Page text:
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Chef’s Kitchen Tip – Seattle Dining

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Featured this month on Seattle Dining with a Spring Onion and Pea Soup recipe from our new spring menu at Palisade. You can view the full...

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Preparing for Thanksgiving

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I have to admit I am pretty excited for Thanksgiving to come.  There are lots of reasons to look forward to the day: an opportunity to...

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Cauliflower

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Cauliflower . . . people usually love it or hate it. If you fall into the latter category, I encourage you to read on and keep an open mind.

Many people are not sure what to do with this vegetable. Perhaps you grew up with cauliflower cooked in the microwave with Mrs. Dash and because of that won’t go near it. But believe it or not, this vegetable really can be cooked in a way in which you (and maybe even your children) will eat, and probably love. At our house, many times this dish does not make it to the table as we have all “tasted” it too many times and it is gone before the meal even begins.

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Coca-Cola Pork

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Southern BBQ is such a great thing, really a food group all its own in most of the south eastern states. Since no one has the same recipe for their BBQ, I’ve made my own variation of the classic, with pretty good results. Boston Pork Butts (the butcher’s name for a pork shoulder…hmm) is well seasoned with brown sugar, salt and spices and slow cooked in Coca-Cola (what’s more American than that). Once the meat falls apart, I take the leftover Coke/Pork Juice goodness and reduce it until it’s syrupy. Add a little ketchup and you have the perfect sweet, tangy BBQ sauce. A toasted pub bun, bread & butter pickles, Walla Walla sweet onions, a little shredded pork and Coca-cola BBQ all work together to make something pretty special.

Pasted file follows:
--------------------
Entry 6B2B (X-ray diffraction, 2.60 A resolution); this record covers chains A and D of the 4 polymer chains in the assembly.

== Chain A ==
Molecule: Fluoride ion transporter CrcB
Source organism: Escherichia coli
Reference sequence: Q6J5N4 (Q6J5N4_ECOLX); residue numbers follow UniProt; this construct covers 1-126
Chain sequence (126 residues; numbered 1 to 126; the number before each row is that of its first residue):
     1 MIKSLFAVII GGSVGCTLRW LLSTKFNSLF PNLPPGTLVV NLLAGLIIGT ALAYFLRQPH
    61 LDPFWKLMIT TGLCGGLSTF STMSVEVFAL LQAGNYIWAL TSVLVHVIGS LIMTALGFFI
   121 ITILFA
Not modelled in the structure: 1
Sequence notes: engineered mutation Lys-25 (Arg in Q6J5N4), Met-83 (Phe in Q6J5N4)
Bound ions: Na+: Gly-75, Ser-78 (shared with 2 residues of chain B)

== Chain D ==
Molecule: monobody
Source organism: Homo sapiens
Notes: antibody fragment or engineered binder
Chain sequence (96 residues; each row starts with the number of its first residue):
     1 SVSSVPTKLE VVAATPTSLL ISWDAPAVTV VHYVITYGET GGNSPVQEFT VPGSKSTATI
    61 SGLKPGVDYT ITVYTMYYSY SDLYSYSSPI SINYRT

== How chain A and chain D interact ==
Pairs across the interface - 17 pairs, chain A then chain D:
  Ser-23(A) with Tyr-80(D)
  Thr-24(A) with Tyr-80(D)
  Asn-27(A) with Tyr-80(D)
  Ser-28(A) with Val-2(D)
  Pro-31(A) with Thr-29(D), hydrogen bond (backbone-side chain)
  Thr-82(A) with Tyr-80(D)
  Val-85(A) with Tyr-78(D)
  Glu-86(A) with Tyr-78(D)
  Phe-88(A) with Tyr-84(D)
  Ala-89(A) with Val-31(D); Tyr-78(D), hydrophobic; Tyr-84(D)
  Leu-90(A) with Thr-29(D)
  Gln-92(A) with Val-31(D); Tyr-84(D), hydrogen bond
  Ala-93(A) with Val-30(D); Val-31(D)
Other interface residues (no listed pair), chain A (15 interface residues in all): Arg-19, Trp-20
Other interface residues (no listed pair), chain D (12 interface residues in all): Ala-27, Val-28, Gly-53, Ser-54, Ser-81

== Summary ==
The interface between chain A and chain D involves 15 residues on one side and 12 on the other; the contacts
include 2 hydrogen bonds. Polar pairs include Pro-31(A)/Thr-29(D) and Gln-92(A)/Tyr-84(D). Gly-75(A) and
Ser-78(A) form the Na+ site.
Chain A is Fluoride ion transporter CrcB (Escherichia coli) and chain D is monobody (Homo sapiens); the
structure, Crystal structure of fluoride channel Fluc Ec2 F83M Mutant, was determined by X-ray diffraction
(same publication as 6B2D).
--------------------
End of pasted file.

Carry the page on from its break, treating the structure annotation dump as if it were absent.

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The Art of Proper Seasoning – Part 2

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To continue on from my last post on seasoning, let’s look briefly at vegetables, meat and a few technical things.

All vegetables benefit from proper seasoning, different types of vegetables will need more or less seasoning. The main factor in determining how to season a vegetable is water content. Vegetables with high water content, like cucumbers or tomatoes will require more seasoning than a dryer vegetable, like a carrot or parsnip. A vegetable in peak season will not require as much salt as one that is out of season.

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The Art of Proper Seasoning – Part 1

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I believe the mark of a great chef (at home or in a restaurant) is defined by how well they manage the use of salt and pepper. The proper use of salt is the key that turns an average meal into a great one. Salt brings to food far more than one of the five basic taste sensations (sweet, salty, sour, bitter and umami); it enhances other tastes. Sweets taste sweeter, bitterness is minimized and simple flavors become more complex and multi-layered.

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